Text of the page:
hydrogen is another area of ​​great innovation potential in the transition to clean energy. This versatile fuel is low carbon as long as it is produced using low carbon methods. The most common methods of producing low-carbon hydrogen require renewable energy and adequate supplies of water. To address the latter, some scientists are working to draw this fuel “out of thin air.” These methods are costly, and it is estimated that even with a carbon price of around €200 ($237) per tonne, green hydrogen may not be competitive.

Nuclear fusionThe cost of ITER, an international megaproject aimed at bringing nuclear fusion to life, has risen from an initial estimate of €6 billion to now could reach 22 billion euros. Confidence that fusion will eventually be commercialized, however, has been weighed down by rapid growth in private sector investment in recent years and the breaking of a historic record for sustained fusion energy earlier this year. Probably stronger than ever.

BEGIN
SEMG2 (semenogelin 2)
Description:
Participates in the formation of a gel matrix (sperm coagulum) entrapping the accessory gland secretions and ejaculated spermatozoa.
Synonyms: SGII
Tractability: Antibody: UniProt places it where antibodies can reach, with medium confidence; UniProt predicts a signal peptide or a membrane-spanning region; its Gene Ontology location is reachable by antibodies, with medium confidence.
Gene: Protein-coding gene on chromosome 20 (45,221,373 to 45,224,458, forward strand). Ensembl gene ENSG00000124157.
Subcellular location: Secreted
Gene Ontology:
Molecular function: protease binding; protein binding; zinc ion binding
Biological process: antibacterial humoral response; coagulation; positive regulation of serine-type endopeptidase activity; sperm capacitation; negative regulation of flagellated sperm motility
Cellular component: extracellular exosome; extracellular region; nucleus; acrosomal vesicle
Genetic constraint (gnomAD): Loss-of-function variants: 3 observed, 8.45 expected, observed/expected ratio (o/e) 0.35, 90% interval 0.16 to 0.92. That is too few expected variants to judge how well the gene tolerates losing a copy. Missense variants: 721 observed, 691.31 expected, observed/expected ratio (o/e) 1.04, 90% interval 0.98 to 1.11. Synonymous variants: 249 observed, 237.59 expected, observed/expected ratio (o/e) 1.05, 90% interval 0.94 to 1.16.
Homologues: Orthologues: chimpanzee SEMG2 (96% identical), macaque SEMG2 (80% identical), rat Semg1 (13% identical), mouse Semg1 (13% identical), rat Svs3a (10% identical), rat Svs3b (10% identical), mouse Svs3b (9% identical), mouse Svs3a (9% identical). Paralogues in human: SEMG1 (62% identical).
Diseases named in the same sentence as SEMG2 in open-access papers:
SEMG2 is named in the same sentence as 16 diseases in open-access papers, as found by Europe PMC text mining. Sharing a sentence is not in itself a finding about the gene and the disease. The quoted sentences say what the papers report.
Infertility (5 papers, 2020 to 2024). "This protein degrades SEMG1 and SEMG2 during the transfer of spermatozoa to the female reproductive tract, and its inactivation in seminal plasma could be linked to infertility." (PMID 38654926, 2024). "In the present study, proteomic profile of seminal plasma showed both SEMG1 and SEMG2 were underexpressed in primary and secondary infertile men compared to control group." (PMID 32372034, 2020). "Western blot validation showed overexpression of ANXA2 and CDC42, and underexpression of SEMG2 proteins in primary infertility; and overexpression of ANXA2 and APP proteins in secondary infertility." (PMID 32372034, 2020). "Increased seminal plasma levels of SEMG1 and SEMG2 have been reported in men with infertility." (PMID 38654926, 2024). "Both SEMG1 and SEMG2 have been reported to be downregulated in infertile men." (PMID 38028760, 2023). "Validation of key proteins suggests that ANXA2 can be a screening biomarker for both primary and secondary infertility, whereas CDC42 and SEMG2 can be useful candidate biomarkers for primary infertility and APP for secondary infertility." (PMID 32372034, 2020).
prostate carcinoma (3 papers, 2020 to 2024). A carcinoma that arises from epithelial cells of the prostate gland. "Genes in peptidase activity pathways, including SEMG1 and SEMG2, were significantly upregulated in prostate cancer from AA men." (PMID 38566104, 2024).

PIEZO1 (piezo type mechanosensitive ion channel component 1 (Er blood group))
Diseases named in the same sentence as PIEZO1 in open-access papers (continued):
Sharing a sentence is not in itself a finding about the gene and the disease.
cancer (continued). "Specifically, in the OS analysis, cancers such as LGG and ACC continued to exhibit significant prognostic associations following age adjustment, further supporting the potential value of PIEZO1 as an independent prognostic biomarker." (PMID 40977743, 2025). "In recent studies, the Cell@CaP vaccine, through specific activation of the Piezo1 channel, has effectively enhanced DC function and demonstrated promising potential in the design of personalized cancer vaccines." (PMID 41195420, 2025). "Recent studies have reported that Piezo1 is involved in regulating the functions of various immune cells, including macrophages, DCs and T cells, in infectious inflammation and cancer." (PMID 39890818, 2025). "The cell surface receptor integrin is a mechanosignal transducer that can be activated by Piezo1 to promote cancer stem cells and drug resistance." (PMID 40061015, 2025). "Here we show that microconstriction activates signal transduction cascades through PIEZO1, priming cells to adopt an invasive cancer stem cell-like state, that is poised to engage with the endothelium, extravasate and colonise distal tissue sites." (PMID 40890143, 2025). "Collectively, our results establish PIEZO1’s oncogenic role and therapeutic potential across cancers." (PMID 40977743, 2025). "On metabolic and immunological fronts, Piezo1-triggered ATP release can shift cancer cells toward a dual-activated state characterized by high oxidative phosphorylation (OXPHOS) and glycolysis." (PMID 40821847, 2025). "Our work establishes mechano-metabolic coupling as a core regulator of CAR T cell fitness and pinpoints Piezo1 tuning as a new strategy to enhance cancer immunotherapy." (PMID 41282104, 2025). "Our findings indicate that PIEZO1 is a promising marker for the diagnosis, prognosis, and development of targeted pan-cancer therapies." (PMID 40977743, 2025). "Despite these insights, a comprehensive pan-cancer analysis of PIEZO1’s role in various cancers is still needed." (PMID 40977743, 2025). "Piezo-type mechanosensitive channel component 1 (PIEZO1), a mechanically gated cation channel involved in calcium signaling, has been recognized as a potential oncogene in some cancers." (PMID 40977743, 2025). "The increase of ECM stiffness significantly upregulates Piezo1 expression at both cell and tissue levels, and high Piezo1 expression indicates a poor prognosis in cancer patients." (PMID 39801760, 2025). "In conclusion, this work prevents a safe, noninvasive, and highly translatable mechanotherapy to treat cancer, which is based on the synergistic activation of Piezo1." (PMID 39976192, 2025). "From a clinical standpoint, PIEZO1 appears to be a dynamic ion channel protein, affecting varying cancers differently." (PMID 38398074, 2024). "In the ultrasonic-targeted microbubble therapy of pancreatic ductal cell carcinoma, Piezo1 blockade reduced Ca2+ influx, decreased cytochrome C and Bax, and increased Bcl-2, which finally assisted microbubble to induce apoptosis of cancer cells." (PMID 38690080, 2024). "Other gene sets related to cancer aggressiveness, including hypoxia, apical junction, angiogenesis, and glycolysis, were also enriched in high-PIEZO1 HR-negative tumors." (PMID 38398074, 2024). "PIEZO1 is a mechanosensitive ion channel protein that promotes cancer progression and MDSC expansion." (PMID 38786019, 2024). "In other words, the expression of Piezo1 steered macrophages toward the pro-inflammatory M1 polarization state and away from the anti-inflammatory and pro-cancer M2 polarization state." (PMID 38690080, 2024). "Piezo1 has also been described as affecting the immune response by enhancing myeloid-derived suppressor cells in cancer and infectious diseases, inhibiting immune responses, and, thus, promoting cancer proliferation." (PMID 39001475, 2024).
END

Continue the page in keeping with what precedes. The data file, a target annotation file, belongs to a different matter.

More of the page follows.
At the more controversial end of the spectrum, geoengineering Technologies such as solar geoengineering, which reflects sunlight off the surface of the Earth, and “seeding” clouds and oceans to alter rainfall and increase carbon uptake from the oceans. (Some scientists have even proposed plans to refreeze the Arctic and Antarctic.) Such technology offers the potential to lower global temperatures while applied, but does not reduce the carbon dioxide concentration of It contributes to climate change, and there is a risk that the temperature will return as soon as you stop. And while we can achieve this by reducing or removing carbon dioxide, we cannot reduce ocean acidification either. There is also considerable uncertainty about the impact these technologies may have across space and time. For example, if these technologies altered tropical monsoon rainfall, there could be greater negative impacts on food security, especially in low-income countries.